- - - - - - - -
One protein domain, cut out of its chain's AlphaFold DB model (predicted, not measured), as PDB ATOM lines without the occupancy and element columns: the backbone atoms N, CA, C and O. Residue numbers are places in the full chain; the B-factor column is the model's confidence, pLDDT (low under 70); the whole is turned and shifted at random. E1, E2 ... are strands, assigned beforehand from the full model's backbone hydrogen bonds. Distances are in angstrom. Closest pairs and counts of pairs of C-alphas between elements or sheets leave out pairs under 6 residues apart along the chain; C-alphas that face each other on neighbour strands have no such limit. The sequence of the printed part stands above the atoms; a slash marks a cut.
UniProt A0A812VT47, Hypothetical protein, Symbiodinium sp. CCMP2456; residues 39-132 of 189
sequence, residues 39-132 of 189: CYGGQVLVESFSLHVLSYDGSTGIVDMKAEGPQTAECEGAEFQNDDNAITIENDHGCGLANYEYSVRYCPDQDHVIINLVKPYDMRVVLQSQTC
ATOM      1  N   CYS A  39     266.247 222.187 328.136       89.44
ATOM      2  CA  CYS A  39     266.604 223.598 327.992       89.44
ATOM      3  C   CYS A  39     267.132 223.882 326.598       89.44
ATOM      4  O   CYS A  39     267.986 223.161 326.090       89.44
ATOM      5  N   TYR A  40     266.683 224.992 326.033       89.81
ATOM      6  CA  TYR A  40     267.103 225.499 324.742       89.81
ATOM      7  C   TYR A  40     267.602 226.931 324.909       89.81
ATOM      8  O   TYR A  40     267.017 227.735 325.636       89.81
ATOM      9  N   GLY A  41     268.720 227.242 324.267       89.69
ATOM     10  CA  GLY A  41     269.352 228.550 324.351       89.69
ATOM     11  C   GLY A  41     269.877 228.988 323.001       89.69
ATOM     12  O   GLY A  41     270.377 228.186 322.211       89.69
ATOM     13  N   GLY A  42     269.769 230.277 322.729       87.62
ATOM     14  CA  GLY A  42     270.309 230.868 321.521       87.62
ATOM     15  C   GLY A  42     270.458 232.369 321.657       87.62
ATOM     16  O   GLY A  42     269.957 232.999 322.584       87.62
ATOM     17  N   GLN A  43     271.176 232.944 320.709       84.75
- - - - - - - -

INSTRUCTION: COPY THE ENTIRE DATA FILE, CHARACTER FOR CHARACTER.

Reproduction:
One protein domain, cut out of its chain's AlphaFold DB model (predicted, not measured), as PDB ATOM lines without the occupancy and element columns: the backbone atoms N, CA, C and O. Residue numbers are places in the full chain; the B-factor column is the model's confidence, pLDDT (low under 70); the whole is turned and shifted at random. E1, E2 ... are strands, assigned beforehand from the full model's backbone hydrogen bonds. Distances are in angstrom. Closest pairs and counts of pairs of C-alphas between elements or sheets leave out pairs under 6 residues apart along the chain; C-alphas that face each other on neighbour strands have no such limit. The sequence of the printed part stands above the atoms; a slash marks a cut.
UniProt A0A812VT47, Hypothetical protein, Symbiodinium sp. CCMP2456; residues 39-132 of 189
sequence, residues 39-132 of 189: CYGGQVLVESFSLHVLSYDGSTGIVDMKAEGPQTAECEGAEFQNDDNAITIENDHGCGLANYEYSVRYCPDQDHVIINLVKPYDMRVVLQSQTC
ATOM      1  N   CYS A  39     266.247 222.187 328.136       89.44
ATOM      2  CA  CYS A  39     266.604 223.598 327.992       89.44
ATOM      3  C   CYS A  39     267.132 223.882 326.598       89.44
ATOM      4  O   CYS A  39     267.986 223.161 326.090       89.44
ATOM      5  N   TYR A  40     266.683 224.992 326.033       89.81
ATOM      6  CA  TYR A  40     267.103 225.499 324.742       89.81
ATOM      7  C   TYR A  40     267.602 226.931 324.909       89.81
ATOM      8  O   TYR A  40     267.017 227.735 325.636       89.81
ATOM      9  N   GLY A  41     268.720 227.242 324.267       89.69
ATOM     10  CA  GLY A  41     269.352 228.550 324.351       89.69
ATOM     11  C   GLY A  41     269.877 228.988 323.001       89.69
ATOM     12  O   GLY A  41     270.377 228.186 322.211       89.69
ATOM     13  N   GLY A  42     269.769 230.277 322.729       87.62
ATOM     14  CA  GLY A  42     270.309 230.868 321.521       87.62
ATOM     15  C   GLY A  42     270.458 232.369 321.657       87.62
ATOM     16  O   GLY A  42     269.957 232.999 322.584       87.62
ATOM     17  N   GLN A  43     271.176 232.944 320.709       84.75